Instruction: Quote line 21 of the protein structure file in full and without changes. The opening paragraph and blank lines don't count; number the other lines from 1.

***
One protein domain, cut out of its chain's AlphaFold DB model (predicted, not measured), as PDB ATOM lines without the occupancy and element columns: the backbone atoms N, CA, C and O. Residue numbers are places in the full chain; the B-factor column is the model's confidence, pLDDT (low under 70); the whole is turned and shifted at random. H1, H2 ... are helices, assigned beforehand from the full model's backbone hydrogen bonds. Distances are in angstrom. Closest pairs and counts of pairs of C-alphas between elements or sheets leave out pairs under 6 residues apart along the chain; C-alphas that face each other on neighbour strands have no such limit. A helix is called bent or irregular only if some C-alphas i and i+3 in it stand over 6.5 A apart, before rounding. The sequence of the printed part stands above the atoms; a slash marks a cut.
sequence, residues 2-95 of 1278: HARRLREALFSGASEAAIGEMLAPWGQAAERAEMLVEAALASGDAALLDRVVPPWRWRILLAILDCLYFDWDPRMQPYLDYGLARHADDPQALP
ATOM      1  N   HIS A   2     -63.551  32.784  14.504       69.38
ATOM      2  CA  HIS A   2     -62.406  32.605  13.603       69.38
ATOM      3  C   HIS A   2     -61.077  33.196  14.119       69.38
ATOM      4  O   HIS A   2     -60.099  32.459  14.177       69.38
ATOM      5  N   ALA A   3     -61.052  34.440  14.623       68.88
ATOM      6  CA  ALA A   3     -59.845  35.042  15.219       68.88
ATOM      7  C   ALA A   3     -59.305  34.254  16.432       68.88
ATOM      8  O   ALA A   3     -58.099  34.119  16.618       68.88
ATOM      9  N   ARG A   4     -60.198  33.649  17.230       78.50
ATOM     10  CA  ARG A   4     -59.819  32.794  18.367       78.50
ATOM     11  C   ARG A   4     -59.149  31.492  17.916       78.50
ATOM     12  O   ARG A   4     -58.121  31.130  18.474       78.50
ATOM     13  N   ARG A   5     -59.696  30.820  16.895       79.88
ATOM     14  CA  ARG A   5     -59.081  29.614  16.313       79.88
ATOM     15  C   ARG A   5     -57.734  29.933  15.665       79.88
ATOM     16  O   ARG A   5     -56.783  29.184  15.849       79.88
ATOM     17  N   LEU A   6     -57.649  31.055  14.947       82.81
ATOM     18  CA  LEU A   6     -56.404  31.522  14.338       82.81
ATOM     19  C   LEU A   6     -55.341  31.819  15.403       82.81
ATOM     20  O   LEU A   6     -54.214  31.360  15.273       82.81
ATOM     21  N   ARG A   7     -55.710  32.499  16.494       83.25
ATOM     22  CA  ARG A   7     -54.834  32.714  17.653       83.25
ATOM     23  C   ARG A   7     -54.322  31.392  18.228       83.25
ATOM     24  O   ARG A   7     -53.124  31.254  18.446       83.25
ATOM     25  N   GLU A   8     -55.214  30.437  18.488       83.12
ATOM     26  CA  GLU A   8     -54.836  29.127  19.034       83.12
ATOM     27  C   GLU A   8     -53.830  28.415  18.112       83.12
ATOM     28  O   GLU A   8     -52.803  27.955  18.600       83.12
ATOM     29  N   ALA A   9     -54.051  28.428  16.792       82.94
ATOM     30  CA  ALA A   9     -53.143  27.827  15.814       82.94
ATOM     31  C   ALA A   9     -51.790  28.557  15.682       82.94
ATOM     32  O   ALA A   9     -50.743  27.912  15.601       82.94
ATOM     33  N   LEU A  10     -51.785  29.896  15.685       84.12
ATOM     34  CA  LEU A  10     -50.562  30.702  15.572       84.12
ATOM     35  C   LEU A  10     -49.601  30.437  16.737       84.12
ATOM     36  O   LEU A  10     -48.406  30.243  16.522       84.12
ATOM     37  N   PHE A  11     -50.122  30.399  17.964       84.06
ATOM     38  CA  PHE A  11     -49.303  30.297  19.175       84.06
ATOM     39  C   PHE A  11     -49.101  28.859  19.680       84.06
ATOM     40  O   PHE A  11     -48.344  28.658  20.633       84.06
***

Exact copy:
ATOM     20  O   LEU A   6     -54.214  31.360  15.273       82.81